In addition to presentations from experts within the industry, the exhibition at the Saboa Conference included everything from tyres and vehicles to financial services and telematics. On display outside the conference centre were the MCV 600 with bull bar, the Marcopolo Torino, Iveco Stabus with wheelchair ramp and the new MAN Lion City double-deck bus.

In recent years, MAN has always presented something new at Saboa. As Phillip Kalil-Zackey, head of sales and products in the bus division at MAN South Africa, noted: “The Saboa Conference is the ideal place at which to do this.”

Alan Hugo, GM of Bus and Coach at the Scania Group, agreed with Kalil-Zackey’s sentiment, noting that the conference provides great networking opportunities.

“It really is a good forum. There are a lot of operators with whom to engage. It also allows product and servicer providers to see what the other OEMs are up to, so that they can differentiate their product offering. The bus industry is a relatively small sector, but a very tight-knit community,” Hugo said.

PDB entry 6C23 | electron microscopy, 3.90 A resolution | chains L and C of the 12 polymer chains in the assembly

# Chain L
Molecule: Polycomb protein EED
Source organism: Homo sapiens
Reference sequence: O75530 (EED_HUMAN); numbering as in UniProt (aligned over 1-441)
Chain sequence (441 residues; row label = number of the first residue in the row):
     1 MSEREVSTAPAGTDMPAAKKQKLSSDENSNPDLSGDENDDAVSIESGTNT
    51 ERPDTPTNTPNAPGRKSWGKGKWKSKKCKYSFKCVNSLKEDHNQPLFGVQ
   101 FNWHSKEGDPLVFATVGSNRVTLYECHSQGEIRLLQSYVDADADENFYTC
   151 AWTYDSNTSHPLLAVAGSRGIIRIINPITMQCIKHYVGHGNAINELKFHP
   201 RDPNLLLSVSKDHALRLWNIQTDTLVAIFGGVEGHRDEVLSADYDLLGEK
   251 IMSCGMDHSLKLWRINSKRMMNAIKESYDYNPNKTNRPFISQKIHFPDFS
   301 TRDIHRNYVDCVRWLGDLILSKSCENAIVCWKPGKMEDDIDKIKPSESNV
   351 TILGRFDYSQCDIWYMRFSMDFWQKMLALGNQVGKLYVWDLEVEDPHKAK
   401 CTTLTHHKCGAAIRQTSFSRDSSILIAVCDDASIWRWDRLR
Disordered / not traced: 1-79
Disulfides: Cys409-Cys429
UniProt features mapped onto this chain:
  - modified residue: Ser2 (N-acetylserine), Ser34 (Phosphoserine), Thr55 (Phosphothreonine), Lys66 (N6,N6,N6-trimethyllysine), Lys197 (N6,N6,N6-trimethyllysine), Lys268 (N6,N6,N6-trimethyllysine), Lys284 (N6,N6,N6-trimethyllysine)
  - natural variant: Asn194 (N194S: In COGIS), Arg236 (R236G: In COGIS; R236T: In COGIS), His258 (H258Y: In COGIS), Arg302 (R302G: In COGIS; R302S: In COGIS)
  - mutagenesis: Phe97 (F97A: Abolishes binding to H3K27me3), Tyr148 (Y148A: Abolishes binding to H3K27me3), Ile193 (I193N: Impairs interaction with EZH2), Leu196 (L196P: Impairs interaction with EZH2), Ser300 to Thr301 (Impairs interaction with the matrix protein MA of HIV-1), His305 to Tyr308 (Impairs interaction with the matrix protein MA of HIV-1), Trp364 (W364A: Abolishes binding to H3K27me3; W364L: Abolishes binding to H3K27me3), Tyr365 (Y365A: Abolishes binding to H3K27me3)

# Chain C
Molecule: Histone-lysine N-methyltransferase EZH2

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Mariska Morris

I’m a bookaholic born and bred with too many novels on my already over-flowing bookshelves. When I’m not reading Lauren Beukes or binge watching New Girl, I’m writing … about everything. My interests and passions change almost daily as I learn about new things and causes. If I find it interesting, I will write about it. I don’t understand why anyone would spend money on a sports car when they can buy books. I’m more a dog person than a cat person, although I would love to own a bunny one day. I can never seem to tame my very curly hair. I will never say no to a movie date and I prefer my moijto shaken not stirred.